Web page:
This little lake only reaches 10 feet deep and develops a lot of weed cover later in the summer. It's best fished early on when the submerged vegetation isn't quite as thick. Weedless spoons, floating crankbaits and topwater Zara Spooks and Jitterbugs produce savage strikes before the weeds choke the surface. Once that happens, look for open patches and try fishing vertically. The pike will stick in the cover to ambush anything careless enough to pass by or cruise in the more open water.
A ramp is on the south shore by the dam near Wausau. A 34-inch minimum size limit is in place.
For additional information, contact the DNR at (715) 359-7582 or the Third Avenue Sport Shop in Wausau at (715) 842-4306.
BIG CEDAR LAKE
The state's 40-inch limit waters are designed to create trophy-class fisheries and keep anglers hopping. That's what's happening at Big Cedar. Fisheries surveys that have been conducted on the lake aren't recent, but it's clear that things are working as planned.
"From what I've seen in the most recent limited survey work, it looks like the northern pike population on Big Cedar is beginning to recover from the low numbers in the late 1990s," said fisheries biologist John Nelson. "We're beginning to see more natural reproduction and I think that all in all, the 40-inch limit has been successful."
The fishery is expected to continue improving and is well worth keeping an eye on.
Chris Zurn of the Small Town Bait and Tackle shop in West Bend couldn't agree more. According to Zurn, there are huge northerns coming out of the lake every year.
Live bait is the way to fool these lunkers. Use the biggest shiner or sucker that y
ou can find and let it swim under a bobber. Smaller pike are taken on casting gear, but the big ones aren't as easily fooled.
That's the method guide Rick Graskey uses to tempt the lunkers.
"There's a big year-class right now of 34- to 36-inch pike in the lake and things have changed a lot since the 40-inch minimum-length limit came in," Graskey said. "Big Cedar is a lake where you can catch a trophy."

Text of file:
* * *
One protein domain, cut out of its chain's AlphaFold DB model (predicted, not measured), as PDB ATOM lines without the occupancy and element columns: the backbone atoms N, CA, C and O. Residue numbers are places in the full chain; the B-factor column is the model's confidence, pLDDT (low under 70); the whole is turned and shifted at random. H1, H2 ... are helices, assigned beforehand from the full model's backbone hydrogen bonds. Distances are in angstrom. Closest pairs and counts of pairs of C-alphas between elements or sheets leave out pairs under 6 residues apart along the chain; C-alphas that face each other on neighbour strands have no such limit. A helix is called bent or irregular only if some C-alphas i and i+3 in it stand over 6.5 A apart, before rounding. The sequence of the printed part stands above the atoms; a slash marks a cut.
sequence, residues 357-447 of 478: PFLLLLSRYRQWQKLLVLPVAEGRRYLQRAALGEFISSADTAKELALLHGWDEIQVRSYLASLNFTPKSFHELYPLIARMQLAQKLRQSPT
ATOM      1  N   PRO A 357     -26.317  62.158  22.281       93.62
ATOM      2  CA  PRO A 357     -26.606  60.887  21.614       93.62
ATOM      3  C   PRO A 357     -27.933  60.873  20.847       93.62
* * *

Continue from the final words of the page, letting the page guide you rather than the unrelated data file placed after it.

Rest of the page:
Graskey found that the thermocline didn't develop last year and took pike as deep as 80 feet.
The best spots on the lake for the bigger fish are on the dropoffs near the islands. Drop a big minnow along the edges, sit back and hold on. One of these trophy-class fish will rip the rod right out of your hands.
Big Cedar Lake is in Washington County three miles south of West Bend.
For more information, contact the DNR at (920) 892-8756, Small Town Bait and Tackle in West Bend at (262) 335-6690 and Rick Graskey at (414) 322-2074.
According to fisheries biologist Gene Van Dyck, Blackhawk Lake is just one of those unplanned events that's worked out well
"Northern pike were illegally put into Blackhawk and there were a couple of high-water years at the right time," Van Dyck said. "The lake developed a northern pike population, and it really took off."
Winter fishing is when most of the pike leave the lake for the dinner plate. The warm-weather fishery isn't quite as popular, but the word is getting out.
According to Van Dyck, growth rates are good and anglers are tangling with fish up to 40 inches. These beasts are rare, but there are plenty of 30-inch-plus northerns.
Some anglers are far from pleased about the introduction of the water wolf to Blackhawk, but Van Dyck hasn't found any reason to feel this way. Bluegills and crappies are still abundant in spite of the pike. Pike prefer suckers and grow fast as a result of this excellent source of protein.
Look for northerns in the weedbeds and deeper water during the summer. Troll crankbaits in the fall through weedy areas and around any submerged cover.
Winter is a different story. Anglers hit the lake pretty hard, according to Dan Welsh, the assistant manger of the Blackhawk Recreation Area.
"A few of us began ice-fishing for northerns a few years ago and now there are tip-ups everywhere," he said. "We have a 40-inch club with three members so far. There are plenty of fish that are almost that long and lots of fish in the 10- to 15-pound class."
Most pike fishing is done in the winter, and the rest of the year anglers target bluegills or stay at home.
The lake freezes up late, but when it does, it freezes hard. Vehicles can usually be driven across the ice or anglers can reach the far corners on foot.
Blackhawk may be a flash in the pan, according to Van Dyck. Whether or not the current high density and trophy-class sizes can be sustained isn't known. The DNR has never stocked pike into the lake and there are no plans to do so. Now is the time to get in on the action.